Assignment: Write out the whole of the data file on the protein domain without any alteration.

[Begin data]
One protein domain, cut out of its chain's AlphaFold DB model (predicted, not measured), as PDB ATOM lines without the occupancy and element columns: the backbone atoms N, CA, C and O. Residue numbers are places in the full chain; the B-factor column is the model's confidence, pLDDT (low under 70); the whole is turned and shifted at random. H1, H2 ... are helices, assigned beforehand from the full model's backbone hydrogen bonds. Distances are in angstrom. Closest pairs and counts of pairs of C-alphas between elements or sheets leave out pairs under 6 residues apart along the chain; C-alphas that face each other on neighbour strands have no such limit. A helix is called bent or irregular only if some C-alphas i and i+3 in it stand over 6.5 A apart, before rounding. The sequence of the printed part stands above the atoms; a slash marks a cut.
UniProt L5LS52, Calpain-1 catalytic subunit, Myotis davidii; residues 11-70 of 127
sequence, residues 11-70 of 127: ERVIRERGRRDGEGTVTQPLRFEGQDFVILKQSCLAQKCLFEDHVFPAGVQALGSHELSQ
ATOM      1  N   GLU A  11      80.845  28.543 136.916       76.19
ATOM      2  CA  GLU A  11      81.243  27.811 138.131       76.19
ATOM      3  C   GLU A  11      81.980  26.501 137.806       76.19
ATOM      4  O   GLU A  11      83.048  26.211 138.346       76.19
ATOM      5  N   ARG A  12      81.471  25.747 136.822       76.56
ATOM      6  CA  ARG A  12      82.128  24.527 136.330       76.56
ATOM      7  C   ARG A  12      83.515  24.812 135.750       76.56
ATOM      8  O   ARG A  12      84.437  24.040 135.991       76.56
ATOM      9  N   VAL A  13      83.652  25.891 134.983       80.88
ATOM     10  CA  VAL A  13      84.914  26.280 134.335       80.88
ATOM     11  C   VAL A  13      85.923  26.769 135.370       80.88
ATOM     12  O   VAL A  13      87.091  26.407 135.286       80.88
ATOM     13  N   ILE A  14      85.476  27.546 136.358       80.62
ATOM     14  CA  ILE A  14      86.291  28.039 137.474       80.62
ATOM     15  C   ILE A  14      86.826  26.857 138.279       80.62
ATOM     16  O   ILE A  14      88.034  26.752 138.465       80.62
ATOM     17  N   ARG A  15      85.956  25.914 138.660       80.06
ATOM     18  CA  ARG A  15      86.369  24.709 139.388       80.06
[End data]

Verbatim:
One protein domain, cut out of its chain's AlphaFold DB model (predicted, not measured), as PDB ATOM lines without the occupancy and element columns: the backbone atoms N, CA, C and O. Residue numbers are places in the full chain; the B-factor column is the model's confidence, pLDDT (low under 70); the whole is turned and shifted at random. H1, H2 ... are helices, assigned beforehand from the full model's backbone hydrogen bonds. Distances are in angstrom. Closest pairs and counts of pairs of C-alphas between elements or sheets leave out pairs under 6 residues apart along the chain; C-alphas that face each other on neighbour strands have no such limit. A helix is called bent or irregular only if some C-alphas i and i+3 in it stand over 6.5 A apart, before rounding. The sequence of the printed part stands above the atoms; a slash marks a cut.
UniProt L5LS52, Calpain-1 catalytic subunit, Myotis davidii; residues 11-70 of 127
sequence, residues 11-70 of 127: ERVIRERGRRDGEGTVTQPLRFEGQDFVILKQSCLAQKCLFEDHVFPAGVQALGSHELSQ
ATOM      1  N   GLU A  11      80.845  28.543 136.916       76.19
ATOM      2  CA  GLU A  11      81.243  27.811 138.131       76.19
ATOM      3  C   GLU A  11      81.980  26.501 137.806       76.19
ATOM      4  O   GLU A  11      83.048  26.211 138.346       76.19
ATOM      5  N   ARG A  12      81.471  25.747 136.822       76.56
ATOM      6  CA  ARG A  12      82.128  24.527 136.330       76.56
ATOM      7  C   ARG A  12      83.515  24.812 135.750       76.56
ATOM      8  O   ARG A  12      84.437  24.040 135.991       76.56
ATOM      9  N   VAL A  13      83.652  25.891 134.983       80.88
ATOM     10  CA  VAL A  13      84.914  26.280 134.335       80.88
ATOM     11  C   VAL A  13      85.923  26.769 135.370       80.88
ATOM     12  O   VAL A  13      87.091  26.407 135.286       80.88
ATOM     13  N   ILE A  14      85.476  27.546 136.358       80.62
ATOM     14  CA  ILE A  14      86.291  28.039 137.474       80.62
ATOM     15  C   ILE A  14      86.826  26.857 138.279       80.62
ATOM     16  O   ILE A  14      88.034  26.752 138.465       80.62
ATOM     17  N   ARG A  15      85.956  25.914 138.660       80.06
ATOM     18  CA  ARG A  15      86.369  24.709 139.388       80.06